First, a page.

Jumping three positions from last year, Cornell was placed 18th among medium-sized schools in the Peace Corps’ annual ranking of top volunteer-producing colleges and universities.
Cornell’s ranking was a six-way tie with DePaul University, University of Chicago, SUNY Binghamton, Boston College and Elon University. George Washington University ranked first of all medium-sized schools, with 54 undergraduates currently serving.
Cornell currently boasts 19 alumni overseas, who are stationed across the globe from Paraguay to Moldova to China and have partaken in projects ranging from clean water engineering, permaculture and irrigation, and high school education.
Cornell shares a long-standing history with the Peace Corps, establishing a partnership in 1961 with the organization when it was founded by President John F. Kennedy. Since then, more than 1,690 Cornellians have volunteered in the program according to the press release.
Cornell has placed among the top 25 medium-size schools every year from more than a decade, according to a Peace Corps press release.
“We have seen time and again that the colleges and universities that produce the most Peace Corps volunteers focus on cultivating global citizens in addition to promoting scholarship,” said Peace Corps Director Jody Olsen in the press release.
Although Cornell remains among the top volunteer-producers, the university’s position has fallen significantly from past years: The university ranked fourth in the country in 2013, with 40 serving in the Peace Corps. But in 2017, the numbers shifted dramatically — with slightly over 11 percent pursuing “other endeavors,” including volunteering.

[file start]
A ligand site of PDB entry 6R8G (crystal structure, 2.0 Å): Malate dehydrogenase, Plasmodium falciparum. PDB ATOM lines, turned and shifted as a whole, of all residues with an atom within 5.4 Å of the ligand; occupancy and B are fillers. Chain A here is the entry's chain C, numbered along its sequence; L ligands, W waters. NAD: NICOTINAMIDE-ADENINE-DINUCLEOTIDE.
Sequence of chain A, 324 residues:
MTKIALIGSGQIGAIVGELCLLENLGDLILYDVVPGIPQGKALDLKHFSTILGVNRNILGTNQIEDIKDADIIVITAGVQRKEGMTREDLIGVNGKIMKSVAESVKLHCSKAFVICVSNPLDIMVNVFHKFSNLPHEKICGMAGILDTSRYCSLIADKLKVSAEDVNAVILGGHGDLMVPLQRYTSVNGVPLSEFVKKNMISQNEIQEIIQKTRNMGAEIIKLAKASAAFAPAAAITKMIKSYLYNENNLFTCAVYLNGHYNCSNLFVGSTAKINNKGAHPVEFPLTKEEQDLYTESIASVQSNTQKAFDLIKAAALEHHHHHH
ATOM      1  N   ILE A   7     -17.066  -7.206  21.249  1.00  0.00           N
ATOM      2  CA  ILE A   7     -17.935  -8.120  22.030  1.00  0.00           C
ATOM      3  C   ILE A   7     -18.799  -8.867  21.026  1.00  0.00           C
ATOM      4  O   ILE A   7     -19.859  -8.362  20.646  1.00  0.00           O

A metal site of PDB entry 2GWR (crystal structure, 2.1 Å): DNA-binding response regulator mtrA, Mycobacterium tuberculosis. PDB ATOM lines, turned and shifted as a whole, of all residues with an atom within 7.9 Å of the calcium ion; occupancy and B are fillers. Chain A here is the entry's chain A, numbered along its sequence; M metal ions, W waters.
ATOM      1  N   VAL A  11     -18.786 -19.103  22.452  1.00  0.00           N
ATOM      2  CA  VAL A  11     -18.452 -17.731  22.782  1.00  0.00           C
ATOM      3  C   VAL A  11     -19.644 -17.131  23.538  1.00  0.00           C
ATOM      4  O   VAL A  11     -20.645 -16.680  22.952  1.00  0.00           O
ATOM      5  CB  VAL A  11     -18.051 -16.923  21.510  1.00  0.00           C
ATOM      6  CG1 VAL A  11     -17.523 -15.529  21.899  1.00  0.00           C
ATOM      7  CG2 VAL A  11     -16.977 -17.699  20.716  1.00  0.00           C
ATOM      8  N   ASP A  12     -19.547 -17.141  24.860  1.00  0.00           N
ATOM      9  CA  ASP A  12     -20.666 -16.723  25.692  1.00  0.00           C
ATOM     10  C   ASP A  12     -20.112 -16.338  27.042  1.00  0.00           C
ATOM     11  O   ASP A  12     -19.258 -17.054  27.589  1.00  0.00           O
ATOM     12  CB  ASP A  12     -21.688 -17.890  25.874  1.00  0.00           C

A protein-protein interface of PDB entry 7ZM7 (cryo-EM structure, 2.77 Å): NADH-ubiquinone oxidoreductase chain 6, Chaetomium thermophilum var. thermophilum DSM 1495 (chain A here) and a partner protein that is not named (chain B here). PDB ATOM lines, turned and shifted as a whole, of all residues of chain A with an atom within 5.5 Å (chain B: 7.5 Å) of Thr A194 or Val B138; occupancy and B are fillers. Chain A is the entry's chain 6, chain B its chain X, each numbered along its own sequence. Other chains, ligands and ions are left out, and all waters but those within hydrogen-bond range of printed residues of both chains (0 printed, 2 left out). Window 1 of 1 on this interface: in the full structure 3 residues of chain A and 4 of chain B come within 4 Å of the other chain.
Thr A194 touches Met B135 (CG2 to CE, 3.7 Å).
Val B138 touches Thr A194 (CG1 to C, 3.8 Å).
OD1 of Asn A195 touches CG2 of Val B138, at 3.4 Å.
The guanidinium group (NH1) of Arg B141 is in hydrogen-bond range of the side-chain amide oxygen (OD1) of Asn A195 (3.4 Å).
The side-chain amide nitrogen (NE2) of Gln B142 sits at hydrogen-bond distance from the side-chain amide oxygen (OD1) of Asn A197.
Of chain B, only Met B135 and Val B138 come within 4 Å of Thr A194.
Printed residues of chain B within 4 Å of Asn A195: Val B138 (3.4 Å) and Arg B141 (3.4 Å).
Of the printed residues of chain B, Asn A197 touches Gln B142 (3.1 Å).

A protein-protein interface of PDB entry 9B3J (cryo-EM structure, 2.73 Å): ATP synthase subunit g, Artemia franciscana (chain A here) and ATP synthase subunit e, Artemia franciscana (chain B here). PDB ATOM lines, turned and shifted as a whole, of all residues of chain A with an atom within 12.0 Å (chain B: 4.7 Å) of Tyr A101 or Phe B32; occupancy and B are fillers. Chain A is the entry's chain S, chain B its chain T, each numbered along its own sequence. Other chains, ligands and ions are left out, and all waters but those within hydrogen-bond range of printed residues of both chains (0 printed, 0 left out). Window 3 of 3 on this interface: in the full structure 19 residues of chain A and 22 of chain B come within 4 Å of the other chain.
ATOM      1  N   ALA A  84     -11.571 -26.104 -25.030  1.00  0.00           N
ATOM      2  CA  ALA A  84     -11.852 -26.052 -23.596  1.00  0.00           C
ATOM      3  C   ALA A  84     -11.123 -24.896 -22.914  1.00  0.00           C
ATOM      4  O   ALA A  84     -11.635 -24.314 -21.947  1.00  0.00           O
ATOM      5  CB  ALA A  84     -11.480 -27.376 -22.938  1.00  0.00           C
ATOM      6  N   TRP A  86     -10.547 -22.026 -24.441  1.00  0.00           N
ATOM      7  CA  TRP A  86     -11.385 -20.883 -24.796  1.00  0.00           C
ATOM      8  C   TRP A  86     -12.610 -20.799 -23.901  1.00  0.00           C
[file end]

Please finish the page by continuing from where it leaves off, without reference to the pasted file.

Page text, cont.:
“Peace Corps has been one of the best decisions of my life, but it too has been no walk in the park,” said Lianna Kardeman ’17, a current Peace Corps volunteer.
Kardeman, who majored in civil engineering at Cornell, now works to improve water sanitation in Peru. She was originally stationed there in 2018.
“For anyone who has experienced Cornell University [College of] Engineering, you know it is no walk in the park. It takes fierce determination and dedication,” she said. “Cornell gave me the skills and values to persevere through [this] unexpected situation and obstacles and grow and learn through them.”
In addition to its report on colleges and universities, the Peace Corps also placed Ithaca eighth among volunteer-producing metropolitan areas per capita, with 8.9 currently serving volunteers per 100,000 residents.
A complete ranking of the Peace Corps top colleges and an interactive map showing Cornell’s alumni placement can be found through the agency website.